One thing that non-comedians are very interested in is the subject of hecklers. There is an idea out there among some that heckling is as vital to a comedy show as booing is at a Pro Wrestling event. What I’m going to say next is not particularly modest, but here I go. I’m really great at dealing with an unruly audience. My buddy and Comedy Hall of Fame member, Al Canal, calls me the human paper shredder. It comes naturally for me, I guess from my training as a child from being mentally abused by my Dad!
So I posted this boast, but let me promise you; I never want to deal with a heckler. The thing I love most about standup is writing the material and then seeing if it will connect with an audience. I can and will take on an audience member or 3, if needed, but I never leave my hotel room thinking that’s what I want to do that night. What I won’t let happen is allow some heckler to wreck the rest of the audience’s show. Some will like the live excitement of it, while others will have wished that I could have just focused on my material, but I always want the crowd to leave thinking they got their money’s worth. So take it from a comic who is really good with dealing with hecklers. Despite this ability I have, I have never responded with a yes, thanks so much for heckling, to any heckler who came up to me after the show and said I was just trying to help your show.
So last Friday night I might have faced my difficult heckler of my career. I have been asked by a ton of former classmates at my high school, when am I going to do another show close to them. I have done one the past couple of years to varying degrees of success, but I thought I would give it another go. My friend, Jason Brady, has offered his families golf course ballroom to do the show, which I can’t thank him enough for. Since I have no budget to advertise, I used Facebook. I had 20 people say they were going to attend and another 45 say they were a maybe. If they brought another person it looked like it would be a decent turn-out. Of the 20 who said they would attend, 3 showed. Another 3 of the maybe’s showed. There was a barely over 20 people there. I appreciate the people that did come. Thank you. Now to those of you that didn’t, but have continued asking me when will you be doing a show because I will come the next time, Next time is over. I know I sound like a dick, but I’ve lost my ass the past couple of years trying to make his happen, and the great people of Toad Valley who have put it together are looking for their asses too. Just thought I should publicly mention this, so I have a place to send people who ask when am I going to do another show in the area. (I’m not as pissed as this reads, just tired of responding to former classmates who ask me when I will be in town, next time. There are some markets I’m a draw in but not in regards to my fellow classmates. I think I need to turn in my class clown award I won in High School, because it must have been a sham.)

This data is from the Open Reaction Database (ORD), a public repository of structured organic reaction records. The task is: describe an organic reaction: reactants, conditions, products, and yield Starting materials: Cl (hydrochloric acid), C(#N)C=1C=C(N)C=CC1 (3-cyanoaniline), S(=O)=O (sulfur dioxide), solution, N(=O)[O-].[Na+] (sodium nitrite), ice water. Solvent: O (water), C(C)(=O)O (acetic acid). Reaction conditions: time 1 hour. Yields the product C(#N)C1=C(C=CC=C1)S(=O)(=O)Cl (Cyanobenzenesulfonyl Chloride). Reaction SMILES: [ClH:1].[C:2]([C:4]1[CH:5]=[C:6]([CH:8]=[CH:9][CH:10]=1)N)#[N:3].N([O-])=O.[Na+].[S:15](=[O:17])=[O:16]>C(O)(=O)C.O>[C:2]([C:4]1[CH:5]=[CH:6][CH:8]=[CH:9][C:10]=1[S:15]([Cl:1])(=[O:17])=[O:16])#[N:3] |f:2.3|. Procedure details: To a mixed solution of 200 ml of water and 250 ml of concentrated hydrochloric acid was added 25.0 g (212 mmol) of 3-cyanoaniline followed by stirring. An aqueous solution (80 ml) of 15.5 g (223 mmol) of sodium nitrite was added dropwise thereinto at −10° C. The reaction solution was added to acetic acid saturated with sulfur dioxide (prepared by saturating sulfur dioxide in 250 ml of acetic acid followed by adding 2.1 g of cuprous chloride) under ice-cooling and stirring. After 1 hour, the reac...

Want to share the funniest excuse I have ever gotten for not catching me and it happened during the Toad Valley show. As I mentioned, I knew most everyone there that night. One of the guys at the show during it let me know that one friend who was going to come with him told him at the last minute he couldn’t make it because he had some clothes in the dryer. It was such a horrible excuse that it just might be the best excuse I’ve ever heard. I’m going to start incorporating into my life. Sorry dude, can’t help you move into your new place, I’ve got clothes in the dryer. I feel honored that I was chosen to be a pallbearer, but I’m going to have to cancel last minute. You see I’ve got some clothes in the dryer.